Friend, fellow activist provides perspective on D.C.'s deficit debate
by Barbara Anderson


The Salem News
Wednesday, November 16, 2011


So there I was last week, eating cafeteria chicken with "the anti-tax enforcer behind the scenes of the debt debate," as Grover Norquist was called in a recent Washington Post headline.

The congressional "supercommittee," created last summer as part of the deal that allowed an increase in the nation's debt ceiling, is facing its Thanksgiving deadline to reduce the federal budget by $1.5 trillion. My friend Grover doesn't expect serious action anytime soon. So he flew up from Washington for a few hours to meet with the Friday Morning Group (FMG), our Massachusetts center-right coalition modeled on his Wednesday Meeting, an influential D.C. gathering of elected officials and political activists.

 

 

Front-right to rear:  Barbara Anderson, Grover Norquist, and Chip Faulkner at CLT's Friday Morning Group meeting (Nov. 11, 2011)

After the meeting, we had lunch with his parents and caught up on mutual friends. I've known him since he dropped by the office of Citizens for Limited Taxation in 1978 when I was its secretary; he was 22 years old, still at Harvard and active with the College Republicans.

Later, I became CLT's executive director, and he the executive director of the National Taxpayers Union, from where he helped fund a third CLT employee to run the Proposition 2 ballot campaign. That employee, Chip Faulkner, now runs the Massachusetts FMG meetings.

In 1985, Grover was asked by President Reagan to form Americans for Tax Reform (ATR), with the mission of reducing the percentage of the GDP consumed by the federal government. ATR "opposes all tax increases as a matter of principle," which is why his organization sponsors the "no new taxes" pledge that has been taken by all Republican members of the supercommittee.

This past Sunday, when Grover was the guest on C-Span's "The Newsmakers," the Washington Examiner reporter noted that "The Pledge is playing a really big role in whatever deal comes out" of the committee's deliberations, and Norquist is "a really important and big person on Capitol Hill; he wields a lot of power."

I don't know about you, but I'm glad someone who fits that description is on my side against the outstanding power of the federal government; and as a bonus, his sense of humor annoys our opponents.

During the ongoing fiscal debate, you will probably hear him attacked for having said he wants to "shrink government to a size where we can drown it in the bathtub." That's a joke, liberals, an exaggeration to make a point; so please don't go shrieking in circles about anarchy and dead rats in the drain. Grover has always been a happy warrior; he competes in the comedy fundraiser "Washington's Funniest Celebrity," placing second in 2009.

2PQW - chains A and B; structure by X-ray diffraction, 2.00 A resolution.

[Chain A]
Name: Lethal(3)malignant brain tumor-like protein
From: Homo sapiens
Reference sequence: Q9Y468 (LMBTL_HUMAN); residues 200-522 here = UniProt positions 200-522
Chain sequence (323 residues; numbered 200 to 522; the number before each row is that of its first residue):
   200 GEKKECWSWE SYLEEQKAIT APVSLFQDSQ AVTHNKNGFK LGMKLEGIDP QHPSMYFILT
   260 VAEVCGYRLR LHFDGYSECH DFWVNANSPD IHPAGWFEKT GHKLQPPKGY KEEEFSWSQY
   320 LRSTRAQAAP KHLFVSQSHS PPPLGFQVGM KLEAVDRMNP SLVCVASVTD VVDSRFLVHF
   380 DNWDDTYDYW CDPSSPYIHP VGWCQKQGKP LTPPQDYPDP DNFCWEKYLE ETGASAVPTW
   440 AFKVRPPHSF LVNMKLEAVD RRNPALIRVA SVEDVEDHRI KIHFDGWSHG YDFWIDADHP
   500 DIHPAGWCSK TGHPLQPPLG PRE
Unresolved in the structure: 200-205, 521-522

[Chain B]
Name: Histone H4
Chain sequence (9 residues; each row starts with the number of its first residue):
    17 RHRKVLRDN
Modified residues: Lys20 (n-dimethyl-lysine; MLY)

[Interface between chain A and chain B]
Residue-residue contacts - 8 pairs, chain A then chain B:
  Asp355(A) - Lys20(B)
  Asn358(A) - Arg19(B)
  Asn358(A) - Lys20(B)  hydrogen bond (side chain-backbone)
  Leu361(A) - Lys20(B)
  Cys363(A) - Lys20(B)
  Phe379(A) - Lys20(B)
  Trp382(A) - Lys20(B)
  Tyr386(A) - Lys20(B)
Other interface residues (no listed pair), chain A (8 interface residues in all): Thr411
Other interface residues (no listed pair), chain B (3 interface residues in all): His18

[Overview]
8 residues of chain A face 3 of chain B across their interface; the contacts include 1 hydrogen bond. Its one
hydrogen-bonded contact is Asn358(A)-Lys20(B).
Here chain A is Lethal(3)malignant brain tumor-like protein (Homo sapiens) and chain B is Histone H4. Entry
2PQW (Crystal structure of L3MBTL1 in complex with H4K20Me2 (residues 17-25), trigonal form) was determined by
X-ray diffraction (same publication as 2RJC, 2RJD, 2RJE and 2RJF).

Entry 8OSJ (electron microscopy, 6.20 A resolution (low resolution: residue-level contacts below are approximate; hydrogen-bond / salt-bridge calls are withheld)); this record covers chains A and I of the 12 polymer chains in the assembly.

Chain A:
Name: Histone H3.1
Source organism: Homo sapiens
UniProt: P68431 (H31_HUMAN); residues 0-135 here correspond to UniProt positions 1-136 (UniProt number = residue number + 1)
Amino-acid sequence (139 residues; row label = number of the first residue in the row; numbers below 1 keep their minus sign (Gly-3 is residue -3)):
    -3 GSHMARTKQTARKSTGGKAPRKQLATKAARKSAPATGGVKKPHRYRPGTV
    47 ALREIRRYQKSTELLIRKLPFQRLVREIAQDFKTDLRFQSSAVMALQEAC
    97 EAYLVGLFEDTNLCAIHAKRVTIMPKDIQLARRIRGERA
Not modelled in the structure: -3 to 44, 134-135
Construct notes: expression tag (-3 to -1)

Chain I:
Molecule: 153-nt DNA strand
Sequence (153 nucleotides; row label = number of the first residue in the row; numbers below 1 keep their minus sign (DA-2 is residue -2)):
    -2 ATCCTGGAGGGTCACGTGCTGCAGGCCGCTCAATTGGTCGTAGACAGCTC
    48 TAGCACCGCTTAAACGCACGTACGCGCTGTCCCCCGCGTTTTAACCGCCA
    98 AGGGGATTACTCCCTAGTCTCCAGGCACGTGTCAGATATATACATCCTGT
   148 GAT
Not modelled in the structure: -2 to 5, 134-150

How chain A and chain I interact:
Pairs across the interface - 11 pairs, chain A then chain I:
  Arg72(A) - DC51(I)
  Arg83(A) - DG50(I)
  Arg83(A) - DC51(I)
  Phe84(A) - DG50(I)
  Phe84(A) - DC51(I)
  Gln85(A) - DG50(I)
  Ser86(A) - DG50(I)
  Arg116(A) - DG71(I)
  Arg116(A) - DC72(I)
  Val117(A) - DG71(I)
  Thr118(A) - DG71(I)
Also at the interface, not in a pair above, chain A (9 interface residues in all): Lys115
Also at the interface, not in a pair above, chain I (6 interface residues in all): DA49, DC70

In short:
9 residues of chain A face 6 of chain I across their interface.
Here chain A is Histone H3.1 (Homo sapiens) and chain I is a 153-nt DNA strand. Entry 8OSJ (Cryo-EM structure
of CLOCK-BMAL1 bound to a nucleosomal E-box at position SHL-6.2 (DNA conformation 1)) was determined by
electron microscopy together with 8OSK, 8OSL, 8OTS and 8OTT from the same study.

It's important that we keep our sense of humor and some perspective as we watch the unraveling of the supercommittee this month. Though Newt Gingrich was right when he said "the idea that 523 senators and congressmen are going to sit around for four months while 12 brilliant people, mostly picked for political reasons, are going to sit in some room and brilliantly come up with a trillion dollars ... is irrational," it can still be unsettling if they can't do it.

Grover explains the failure by noting that modern Democrats have no platform from which to run for re-election.

Obama can't run on "Four more years of THIS?" or "Are you better off?"; so instead he is running against Republicans "I hate these guys!" hoping they'll be held responsible for fiscal irresolution.

Grover predicts that modern Democrats will reject Republican plans, not just Congressman Paul Ryan's $6 trillion in cuts over 10 years, but genuine compromise cuts that the supercommittee was told to find. They'll demand tax increases that, when used in the past as part of "grand bargains," replaced any real effort toward reform with more spending and inevitably more debt. Norquist notes:

"The 1982 Tax Equity and Fiscal Responsibility Act: President Reagan agreed to a budget deal with congressional Democrats that promised $3 in spending cuts for every $1 in tax increases. We got the largest peacetime tax increase in American history, without spending restraint.

"The 1990 Budget Deal: President George H.W. Bush agreed to raise $1 in taxes in return for $2 in cuts. Taxes went up, and so did spending."

So as public employee union and AARP leaders lobby committee member Sen. John Kerry to raise taxes, we taxpayers should lobby, too. We're not Charlie Brown, trying to kick the football again. This time, Lucy, do spending cuts first. Then, if there are new revenues, we'll expect them to be earmarked for directly reducing the national debt instead of spent on new programs and bailouts.

We also need a complete overhaul of the federal tax system, simplifying it to the point where Big Government can no longer team up with lobbyists from Big Labor and Big Business to overwhelm the resources of the "unconnected" American people who, we hope, are organizing themselves into Big Voters for November 2012.

Throughout this election cycle, we'll be seeing a lot of Grover Norquist, whom Arianna Huffington calls "the dark wizard of the Right's anti-tax cult." She isn't joking, but we should laugh at the imagery meant to disparage the good wizards of fiscal responsibility, who fight the Lord Voldemorts of America's economic decline.


The comments made and opinions expressed in her columns are those of Barbara Anderson
and do not necessarily reflect those of Citizens for Limited Taxation.


Barbara Anderson is executive director of Citizens for Limited Taxation. Her column appears weekly in the Salem News and other Eagle Tribune newspapers; bi-weekly in the Tinytown Gazette.


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